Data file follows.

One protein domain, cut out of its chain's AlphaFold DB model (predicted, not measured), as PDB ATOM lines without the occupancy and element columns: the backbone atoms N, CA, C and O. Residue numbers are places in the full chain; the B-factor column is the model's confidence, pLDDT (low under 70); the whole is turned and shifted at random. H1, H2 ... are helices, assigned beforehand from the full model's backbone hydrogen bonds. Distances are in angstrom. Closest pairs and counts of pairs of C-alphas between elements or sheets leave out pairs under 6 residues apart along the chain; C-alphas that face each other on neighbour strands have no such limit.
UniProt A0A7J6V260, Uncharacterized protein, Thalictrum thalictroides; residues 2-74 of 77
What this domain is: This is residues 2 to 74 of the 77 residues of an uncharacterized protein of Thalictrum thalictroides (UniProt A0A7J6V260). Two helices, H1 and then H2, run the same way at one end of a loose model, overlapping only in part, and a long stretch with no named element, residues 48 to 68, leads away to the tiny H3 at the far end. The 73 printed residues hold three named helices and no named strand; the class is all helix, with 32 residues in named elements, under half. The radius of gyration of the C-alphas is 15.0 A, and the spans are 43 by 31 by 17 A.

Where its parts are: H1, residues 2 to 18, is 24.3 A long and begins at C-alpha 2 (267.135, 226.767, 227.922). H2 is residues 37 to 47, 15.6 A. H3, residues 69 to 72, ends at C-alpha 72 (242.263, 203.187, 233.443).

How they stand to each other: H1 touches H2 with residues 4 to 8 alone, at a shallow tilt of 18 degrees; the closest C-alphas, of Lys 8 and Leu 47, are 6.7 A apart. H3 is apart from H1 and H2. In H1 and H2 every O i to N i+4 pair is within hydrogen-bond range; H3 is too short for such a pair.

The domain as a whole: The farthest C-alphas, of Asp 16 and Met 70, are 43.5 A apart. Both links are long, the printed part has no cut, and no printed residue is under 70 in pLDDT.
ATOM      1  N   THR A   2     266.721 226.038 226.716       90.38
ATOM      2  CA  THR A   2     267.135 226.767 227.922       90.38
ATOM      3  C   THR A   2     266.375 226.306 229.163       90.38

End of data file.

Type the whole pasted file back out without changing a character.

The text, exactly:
One protein domain, cut out of its chain's AlphaFold DB model (predicted, not measured), as PDB ATOM lines without the occupancy and element columns: the backbone atoms N, CA, C and O. Residue numbers are places in the full chain; the B-factor column is the model's confidence, pLDDT (low under 70); the whole is turned and shifted at random. H1, H2 ... are helices, assigned beforehand from the full model's backbone hydrogen bonds. Distances are in angstrom. Closest pairs and counts of pairs of C-alphas between elements or sheets leave out pairs under 6 residues apart along the chain; C-alphas that face each other on neighbour strands have no such limit.
UniProt A0A7J6V260, Uncharacterized protein, Thalictrum thalictroides; residues 2-74 of 77
What this domain is: This is residues 2 to 74 of the 77 residues of an uncharacterized protein of Thalictrum thalictroides (UniProt A0A7J6V260). Two helices, H1 and then H2, run the same way at one end of a loose model, overlapping only in part, and a long stretch with no named element, residues 48 to 68, leads away to the tiny H3 at the far end. The 73 printed residues hold three named helices and no named strand; the class is all helix, with 32 residues in named elements, under half. The radius of gyration of the C-alphas is 15.0 A, and the spans are 43 by 31 by 17 A.

Where its parts are: H1, residues 2 to 18, is 24.3 A long and begins at C-alpha 2 (267.135, 226.767, 227.922). H2 is residues 37 to 47, 15.6 A. H3, residues 69 to 72, ends at C-alpha 72 (242.263, 203.187, 233.443).

How they stand to each other: H1 touches H2 with residues 4 to 8 alone, at a shallow tilt of 18 degrees; the closest C-alphas, of Lys 8 and Leu 47, are 6.7 A apart. H3 is apart from H1 and H2. In H1 and H2 every O i to N i+4 pair is within hydrogen-bond range; H3 is too short for such a pair.

The domain as a whole: The farthest C-alphas, of Asp 16 and Met 70, are 43.5 A apart. Both links are long, the printed part has no cut, and no printed residue is under 70 in pLDDT.
ATOM      1  N   THR A   2     266.721 226.038 226.716       90.38
ATOM      2  CA  THR A   2     267.135 226.767 227.922       90.38
ATOM      3  C   THR A   2     266.375 226.306 229.163       90.38